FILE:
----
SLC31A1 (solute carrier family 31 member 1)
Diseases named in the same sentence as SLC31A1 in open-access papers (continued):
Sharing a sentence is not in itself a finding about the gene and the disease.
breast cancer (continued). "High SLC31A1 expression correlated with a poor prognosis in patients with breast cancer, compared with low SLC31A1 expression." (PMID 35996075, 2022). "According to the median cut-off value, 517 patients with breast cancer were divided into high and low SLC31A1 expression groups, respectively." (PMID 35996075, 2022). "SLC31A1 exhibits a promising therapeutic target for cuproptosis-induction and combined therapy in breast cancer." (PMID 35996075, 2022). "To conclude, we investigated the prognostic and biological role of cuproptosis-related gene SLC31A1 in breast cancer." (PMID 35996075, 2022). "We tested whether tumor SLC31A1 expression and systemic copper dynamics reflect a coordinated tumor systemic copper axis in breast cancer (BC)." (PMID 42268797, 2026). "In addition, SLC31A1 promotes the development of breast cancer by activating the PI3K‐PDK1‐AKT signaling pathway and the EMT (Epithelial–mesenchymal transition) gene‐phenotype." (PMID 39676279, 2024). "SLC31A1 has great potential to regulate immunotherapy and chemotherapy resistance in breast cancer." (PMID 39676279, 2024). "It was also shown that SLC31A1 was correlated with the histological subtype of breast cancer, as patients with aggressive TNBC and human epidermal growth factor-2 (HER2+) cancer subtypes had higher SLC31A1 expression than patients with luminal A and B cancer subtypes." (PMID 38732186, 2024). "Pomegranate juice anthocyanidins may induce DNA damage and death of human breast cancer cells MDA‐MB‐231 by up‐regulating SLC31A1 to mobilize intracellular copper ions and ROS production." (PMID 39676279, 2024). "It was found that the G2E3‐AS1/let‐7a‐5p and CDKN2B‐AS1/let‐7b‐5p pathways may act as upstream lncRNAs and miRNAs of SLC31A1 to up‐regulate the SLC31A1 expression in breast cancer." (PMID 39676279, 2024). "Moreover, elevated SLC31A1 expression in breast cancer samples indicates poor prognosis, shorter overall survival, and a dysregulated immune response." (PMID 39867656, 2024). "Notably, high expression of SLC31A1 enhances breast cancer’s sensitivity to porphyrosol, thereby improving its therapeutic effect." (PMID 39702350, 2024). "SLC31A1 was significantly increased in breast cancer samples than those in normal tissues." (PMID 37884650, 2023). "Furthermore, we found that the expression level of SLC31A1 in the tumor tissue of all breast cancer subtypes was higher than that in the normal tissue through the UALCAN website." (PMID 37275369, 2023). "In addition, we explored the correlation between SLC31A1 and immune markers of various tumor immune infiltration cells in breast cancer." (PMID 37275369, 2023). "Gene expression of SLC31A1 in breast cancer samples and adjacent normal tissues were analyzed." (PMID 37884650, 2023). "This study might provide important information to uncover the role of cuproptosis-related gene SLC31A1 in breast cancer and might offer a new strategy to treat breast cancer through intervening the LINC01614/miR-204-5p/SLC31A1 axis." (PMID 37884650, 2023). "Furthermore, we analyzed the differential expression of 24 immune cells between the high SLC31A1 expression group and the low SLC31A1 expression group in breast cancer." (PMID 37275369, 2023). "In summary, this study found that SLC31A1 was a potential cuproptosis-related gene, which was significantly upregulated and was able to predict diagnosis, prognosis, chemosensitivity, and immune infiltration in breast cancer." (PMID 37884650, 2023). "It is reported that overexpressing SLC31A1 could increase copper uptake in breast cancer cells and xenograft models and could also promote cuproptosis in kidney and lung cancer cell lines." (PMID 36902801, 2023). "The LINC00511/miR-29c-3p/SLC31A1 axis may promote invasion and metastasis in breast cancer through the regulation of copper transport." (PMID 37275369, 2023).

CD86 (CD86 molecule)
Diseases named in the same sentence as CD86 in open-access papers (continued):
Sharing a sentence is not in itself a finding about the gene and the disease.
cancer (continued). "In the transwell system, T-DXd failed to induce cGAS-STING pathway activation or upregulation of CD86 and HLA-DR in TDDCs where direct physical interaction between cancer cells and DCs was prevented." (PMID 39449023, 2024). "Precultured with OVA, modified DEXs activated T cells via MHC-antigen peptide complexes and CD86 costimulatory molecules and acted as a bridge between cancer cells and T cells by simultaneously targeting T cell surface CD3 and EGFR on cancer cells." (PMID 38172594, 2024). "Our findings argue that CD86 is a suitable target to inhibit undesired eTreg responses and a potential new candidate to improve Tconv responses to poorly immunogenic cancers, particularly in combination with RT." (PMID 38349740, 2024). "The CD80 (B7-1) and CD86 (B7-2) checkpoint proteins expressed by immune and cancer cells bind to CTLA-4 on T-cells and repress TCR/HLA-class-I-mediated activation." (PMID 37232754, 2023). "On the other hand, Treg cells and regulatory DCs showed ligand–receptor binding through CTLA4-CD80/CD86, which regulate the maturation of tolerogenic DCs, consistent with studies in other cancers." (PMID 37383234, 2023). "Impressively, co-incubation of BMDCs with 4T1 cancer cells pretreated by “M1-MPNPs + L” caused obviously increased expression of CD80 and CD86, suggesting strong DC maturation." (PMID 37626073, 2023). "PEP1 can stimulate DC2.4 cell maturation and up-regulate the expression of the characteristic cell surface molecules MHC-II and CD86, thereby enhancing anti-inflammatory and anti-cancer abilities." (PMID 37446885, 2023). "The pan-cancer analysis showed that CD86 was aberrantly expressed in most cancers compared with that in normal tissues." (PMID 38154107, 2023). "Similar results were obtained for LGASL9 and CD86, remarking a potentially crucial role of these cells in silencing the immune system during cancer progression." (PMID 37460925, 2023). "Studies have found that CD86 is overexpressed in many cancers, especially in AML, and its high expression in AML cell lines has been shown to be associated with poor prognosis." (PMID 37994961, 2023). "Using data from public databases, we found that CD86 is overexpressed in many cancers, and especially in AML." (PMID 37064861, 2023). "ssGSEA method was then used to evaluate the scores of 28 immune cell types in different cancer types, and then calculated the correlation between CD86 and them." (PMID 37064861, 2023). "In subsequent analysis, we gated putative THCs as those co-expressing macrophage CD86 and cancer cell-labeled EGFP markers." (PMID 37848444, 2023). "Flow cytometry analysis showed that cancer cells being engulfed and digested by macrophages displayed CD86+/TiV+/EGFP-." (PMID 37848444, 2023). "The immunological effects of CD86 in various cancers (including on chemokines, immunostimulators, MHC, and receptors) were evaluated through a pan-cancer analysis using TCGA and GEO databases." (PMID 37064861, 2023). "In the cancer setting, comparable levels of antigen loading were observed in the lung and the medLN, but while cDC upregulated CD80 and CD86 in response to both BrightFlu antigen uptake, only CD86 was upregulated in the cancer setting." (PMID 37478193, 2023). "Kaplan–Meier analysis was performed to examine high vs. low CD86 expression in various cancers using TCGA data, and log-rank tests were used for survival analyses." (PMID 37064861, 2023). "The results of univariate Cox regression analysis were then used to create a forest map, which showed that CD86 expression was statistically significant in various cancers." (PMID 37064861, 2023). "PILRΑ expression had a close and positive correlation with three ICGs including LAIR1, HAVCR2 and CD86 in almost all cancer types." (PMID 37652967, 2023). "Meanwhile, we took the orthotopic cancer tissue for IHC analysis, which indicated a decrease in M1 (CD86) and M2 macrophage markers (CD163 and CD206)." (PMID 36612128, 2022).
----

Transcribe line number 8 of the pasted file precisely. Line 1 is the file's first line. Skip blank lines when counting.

cancer (continued). "In the transwell system, T-DXd failed to induce cGAS-STING pathway activation or upregulation of CD86 and HLA-DR in TDDCs where direct physical interaction between cancer cells and DCs was prevented." (PMID 39449023, 2024). "Precultured with OVA, modified DEXs activated T cells via MHC-antigen peptide complexes and CD86 costimulatory molecules and acted as a bridge between cancer cells and T cells by simultaneously targeting T cell surface CD3 and EGFR on cancer cells." (PMID 38172594, 2024). "Our findings argue that CD86 is a suitable target to inhibit undesired eTreg responses and a potential new candidate to improve Tconv responses to poorly immunogenic cancers, particularly in combination with RT." (PMID 38349740, 2024). "The CD80 (B7-1) and CD86 (B7-2) checkpoint proteins expressed by immune and cancer cells bind to CTLA-4 on T-cells and repress TCR/HLA-class-I-mediated activation." (PMID 37232754, 2023). "On the other hand, Treg cells and regulatory DCs showed ligand–receptor binding through CTLA4-CD80/CD86, which regulate the maturation of tolerogenic DCs, consistent with studies in other cancers." (PMID 37383234, 2023). "Impressively, co-incubation of BMDCs with 4T1 cancer cells pretreated by “M1-MPNPs + L” caused obviously increased expression of CD80 and CD86, suggesting strong DC maturation." (PMID 37626073, 2023). "PEP1 can stimulate DC2.4 cell maturation and up-regulate the expression of the characteristic cell surface molecules MHC-II and CD86, thereby enhancing anti-inflammatory and anti-cancer abilities." (PMID 37446885, 2023). "The pan-cancer analysis showed that CD86 was aberrantly expressed in most cancers compared with that in normal tissues." (PMID 38154107, 2023). "Similar results were obtained for LGASL9 and CD86, remarking a potentially crucial role of these cells in silencing the immune system during cancer progression." (PMID 37460925, 2023). "Studies have found that CD86 is overexpressed in many cancers, especially in AML, and its high expression in AML cell lines has been shown to be associated with poor prognosis." (PMID 37994961, 2023). "Using data from public databases, we found that CD86 is overexpressed in many cancers, and especially in AML." (PMID 37064861, 2023). "ssGSEA method was then used to evaluate the scores of 28 immune cell types in different cancer types, and then calculated the correlation between CD86 and them." (PMID 37064861, 2023). "In subsequent analysis, we gated putative THCs as those co-expressing macrophage CD86 and cancer cell-labeled EGFP markers." (PMID 37848444, 2023). "Flow cytometry analysis showed that cancer cells being engulfed and digested by macrophages displayed CD86+/TiV+/EGFP-." (PMID 37848444, 2023). "The immunological effects of CD86 in various cancers (including on chemokines, immunostimulators, MHC, and receptors) were evaluated through a pan-cancer analysis using TCGA and GEO databases." (PMID 37064861, 2023). "In the cancer setting, comparable levels of antigen loading were observed in the lung and the medLN, but while cDC upregulated CD80 and CD86 in response to both BrightFlu antigen uptake, only CD86 was upregulated in the cancer setting." (PMID 37478193, 2023). "Kaplan–Meier analysis was performed to examine high vs. low CD86 expression in various cancers using TCGA data, and log-rank tests were used for survival analyses." (PMID 37064861, 2023). "The results of univariate Cox regression analysis were then used to create a forest map, which showed that CD86 expression was statistically significant in various cancers." (PMID 37064861, 2023). "PILRΑ expression had a close and positive correlation with three ICGs including LAIR1, HAVCR2 and CD86 in almost all cancer types." (PMID 37652967, 2023). "Meanwhile, we took the orthotopic cancer tissue for IHC analysis, which indicated a decrease in M1 (CD86) and M2 macrophage markers (CD163 and CD206)." (PMID 36612128, 2022).